Europe Turns to Wood Amid Fuel Crisis. Can it Last?

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Europeans are going to have to start wearing two lusekofte.

Not only are natural gas prices in Europe skyrocketing, but so is the cost of a more simple and rustic fuel source: firewood, the Associated Press reported Thursday.

Fan the flames

Russia’s war with Ukraine has reached far beyond their contested borders. In September Russia stopped pumping oil to the rest of Europe, devastatingly slashing what normally amounts to 40% of the EU’s total oil consumption. Nations like Germany, Moldova, and the Czech Republic have turned to firewood as an alternative to warming their homes in the cold months.

In Poland, the demand for kindling and timber from government-owned forests shot up 46% and 42%, respectively, compared to 2021. Further north in Denmark, searches for wood-burning stoves on DBA, an online marketplace similar to Craigslist, have boomed more than 1,300% in 2022. Forestry departments in Germany have begun bugging their log stockpiles with GPS trackers to avoid thefts.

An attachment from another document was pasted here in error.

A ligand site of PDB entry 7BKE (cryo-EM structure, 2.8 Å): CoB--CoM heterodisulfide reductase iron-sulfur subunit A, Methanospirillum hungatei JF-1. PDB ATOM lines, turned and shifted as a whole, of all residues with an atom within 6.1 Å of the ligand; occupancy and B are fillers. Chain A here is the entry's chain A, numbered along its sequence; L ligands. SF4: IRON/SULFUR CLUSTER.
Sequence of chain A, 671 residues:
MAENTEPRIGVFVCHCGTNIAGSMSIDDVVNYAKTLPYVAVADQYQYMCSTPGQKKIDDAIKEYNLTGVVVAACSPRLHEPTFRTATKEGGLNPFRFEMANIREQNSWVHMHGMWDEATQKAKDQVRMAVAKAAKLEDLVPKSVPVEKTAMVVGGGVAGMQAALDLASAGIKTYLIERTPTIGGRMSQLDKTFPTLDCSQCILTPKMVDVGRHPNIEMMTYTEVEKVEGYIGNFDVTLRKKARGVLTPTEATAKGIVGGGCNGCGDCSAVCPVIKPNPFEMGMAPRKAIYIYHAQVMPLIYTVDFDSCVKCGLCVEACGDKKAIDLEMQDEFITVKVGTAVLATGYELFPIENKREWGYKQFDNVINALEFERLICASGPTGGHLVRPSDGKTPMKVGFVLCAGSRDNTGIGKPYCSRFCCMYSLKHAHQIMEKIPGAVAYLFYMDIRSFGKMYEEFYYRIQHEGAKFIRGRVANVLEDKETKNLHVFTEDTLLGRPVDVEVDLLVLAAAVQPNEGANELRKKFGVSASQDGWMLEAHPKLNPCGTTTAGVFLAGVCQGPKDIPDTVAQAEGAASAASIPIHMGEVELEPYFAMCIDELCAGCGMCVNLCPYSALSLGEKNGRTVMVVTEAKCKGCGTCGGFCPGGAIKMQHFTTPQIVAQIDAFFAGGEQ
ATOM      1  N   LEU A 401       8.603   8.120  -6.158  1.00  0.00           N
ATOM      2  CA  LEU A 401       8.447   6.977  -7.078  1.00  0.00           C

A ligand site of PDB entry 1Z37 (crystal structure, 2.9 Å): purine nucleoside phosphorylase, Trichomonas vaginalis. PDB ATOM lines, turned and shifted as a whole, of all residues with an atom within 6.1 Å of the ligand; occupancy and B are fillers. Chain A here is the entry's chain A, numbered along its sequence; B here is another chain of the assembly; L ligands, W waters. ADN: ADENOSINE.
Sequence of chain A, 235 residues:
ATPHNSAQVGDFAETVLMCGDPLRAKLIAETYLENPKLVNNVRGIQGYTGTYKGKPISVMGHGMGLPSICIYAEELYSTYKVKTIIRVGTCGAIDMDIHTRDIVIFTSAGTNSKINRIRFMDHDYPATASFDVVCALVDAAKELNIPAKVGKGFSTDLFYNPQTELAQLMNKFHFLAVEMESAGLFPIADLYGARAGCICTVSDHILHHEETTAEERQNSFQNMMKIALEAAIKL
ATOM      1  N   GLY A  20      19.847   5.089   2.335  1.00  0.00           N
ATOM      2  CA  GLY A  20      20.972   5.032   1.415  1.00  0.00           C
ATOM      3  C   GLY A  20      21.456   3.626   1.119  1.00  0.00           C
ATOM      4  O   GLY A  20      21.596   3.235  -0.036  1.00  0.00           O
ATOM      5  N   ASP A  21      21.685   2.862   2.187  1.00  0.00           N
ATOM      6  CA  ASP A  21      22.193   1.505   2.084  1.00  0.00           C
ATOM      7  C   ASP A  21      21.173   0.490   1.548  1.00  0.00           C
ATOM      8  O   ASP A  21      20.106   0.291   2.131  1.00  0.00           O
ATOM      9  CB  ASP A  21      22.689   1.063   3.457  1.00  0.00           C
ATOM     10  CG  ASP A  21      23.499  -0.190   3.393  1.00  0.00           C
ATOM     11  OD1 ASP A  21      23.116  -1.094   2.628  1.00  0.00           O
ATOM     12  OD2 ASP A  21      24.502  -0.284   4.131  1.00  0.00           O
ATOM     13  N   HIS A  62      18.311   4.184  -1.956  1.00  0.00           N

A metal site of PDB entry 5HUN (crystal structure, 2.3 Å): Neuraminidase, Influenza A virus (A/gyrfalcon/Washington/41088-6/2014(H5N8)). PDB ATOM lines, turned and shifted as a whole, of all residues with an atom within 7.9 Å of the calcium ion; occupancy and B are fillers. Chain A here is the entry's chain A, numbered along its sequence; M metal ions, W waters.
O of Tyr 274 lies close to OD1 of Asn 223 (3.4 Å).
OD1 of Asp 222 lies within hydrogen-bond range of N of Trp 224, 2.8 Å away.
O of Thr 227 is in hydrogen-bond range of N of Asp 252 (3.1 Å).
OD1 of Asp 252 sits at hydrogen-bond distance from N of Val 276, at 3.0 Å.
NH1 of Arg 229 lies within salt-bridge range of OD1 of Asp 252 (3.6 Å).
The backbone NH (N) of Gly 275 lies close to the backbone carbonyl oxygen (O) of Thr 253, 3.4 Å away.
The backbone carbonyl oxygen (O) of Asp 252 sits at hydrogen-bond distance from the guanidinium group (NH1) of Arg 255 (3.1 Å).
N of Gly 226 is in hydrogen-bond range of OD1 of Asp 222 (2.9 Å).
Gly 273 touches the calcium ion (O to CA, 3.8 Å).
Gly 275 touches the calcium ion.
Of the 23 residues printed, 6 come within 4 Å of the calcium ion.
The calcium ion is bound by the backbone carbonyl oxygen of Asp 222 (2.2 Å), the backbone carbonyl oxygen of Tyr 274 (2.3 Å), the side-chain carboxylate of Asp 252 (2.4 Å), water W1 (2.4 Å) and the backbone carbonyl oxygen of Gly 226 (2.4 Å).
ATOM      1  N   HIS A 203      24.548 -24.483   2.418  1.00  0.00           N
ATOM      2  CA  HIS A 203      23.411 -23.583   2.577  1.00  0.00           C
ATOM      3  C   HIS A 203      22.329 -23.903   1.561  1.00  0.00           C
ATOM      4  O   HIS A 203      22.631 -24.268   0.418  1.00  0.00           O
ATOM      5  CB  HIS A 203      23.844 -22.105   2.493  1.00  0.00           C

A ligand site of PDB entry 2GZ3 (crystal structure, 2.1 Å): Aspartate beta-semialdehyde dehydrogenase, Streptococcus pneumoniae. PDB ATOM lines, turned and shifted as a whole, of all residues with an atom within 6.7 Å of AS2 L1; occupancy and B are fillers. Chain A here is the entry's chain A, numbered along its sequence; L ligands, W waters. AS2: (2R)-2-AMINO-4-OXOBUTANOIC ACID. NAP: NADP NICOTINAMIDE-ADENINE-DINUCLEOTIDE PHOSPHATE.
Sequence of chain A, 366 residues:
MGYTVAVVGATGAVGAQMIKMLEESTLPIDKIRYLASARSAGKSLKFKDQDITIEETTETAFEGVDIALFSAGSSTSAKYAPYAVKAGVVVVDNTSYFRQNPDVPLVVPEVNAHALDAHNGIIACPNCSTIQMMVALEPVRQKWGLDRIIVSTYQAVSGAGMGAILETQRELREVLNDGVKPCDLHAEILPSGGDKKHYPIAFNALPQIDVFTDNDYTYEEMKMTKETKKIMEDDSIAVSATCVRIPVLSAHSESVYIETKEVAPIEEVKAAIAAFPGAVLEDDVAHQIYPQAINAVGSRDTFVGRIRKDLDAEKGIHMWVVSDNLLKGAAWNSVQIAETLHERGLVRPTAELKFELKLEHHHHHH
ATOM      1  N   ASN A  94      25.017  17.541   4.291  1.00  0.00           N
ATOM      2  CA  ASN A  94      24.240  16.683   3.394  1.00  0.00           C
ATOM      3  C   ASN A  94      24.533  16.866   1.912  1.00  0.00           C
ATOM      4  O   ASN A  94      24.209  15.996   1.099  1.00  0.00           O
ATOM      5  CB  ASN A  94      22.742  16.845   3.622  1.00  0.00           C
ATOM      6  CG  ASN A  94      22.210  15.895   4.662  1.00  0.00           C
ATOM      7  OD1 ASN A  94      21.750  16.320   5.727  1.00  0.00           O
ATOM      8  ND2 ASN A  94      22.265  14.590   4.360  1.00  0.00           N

Though still the cheapest way to heat a home, teepees and log cabins are quickly becoming just as unstable as natural gas:

  • Nic Snell of Certainly Wood, an English supplier, told the AP his company’s kiln-dried hardwood is 15% to 20% more expensive than last year and “could become more as the weather gets colder.” Germany’s statistics agency says prices for firewood and wood pellets made from sawdust rose more than 85% in August from a year earlier.
  • Egzona Shala, who leads the environmental group EcoZ in Kosovo, told the AP she’s found people illegally cutting trees at 5 a.m. in the area, leading to “vulgar deforestation without any criteria and control.”

ECB: The European Central Bank delivered another depressing blow to EU citizens Thursday, raising interest rates yet again, which will have ripple effects on everything including energy. The bank raised the deposit rate by a further 75 basis points to 1.5% – the highest rate since 2009 – and more hikes are coming in the future. At a press conference, ECB Chief Christine Lagarde was curt, saying, “We have to do what we have to do.” Talk about throwing another log on the fire.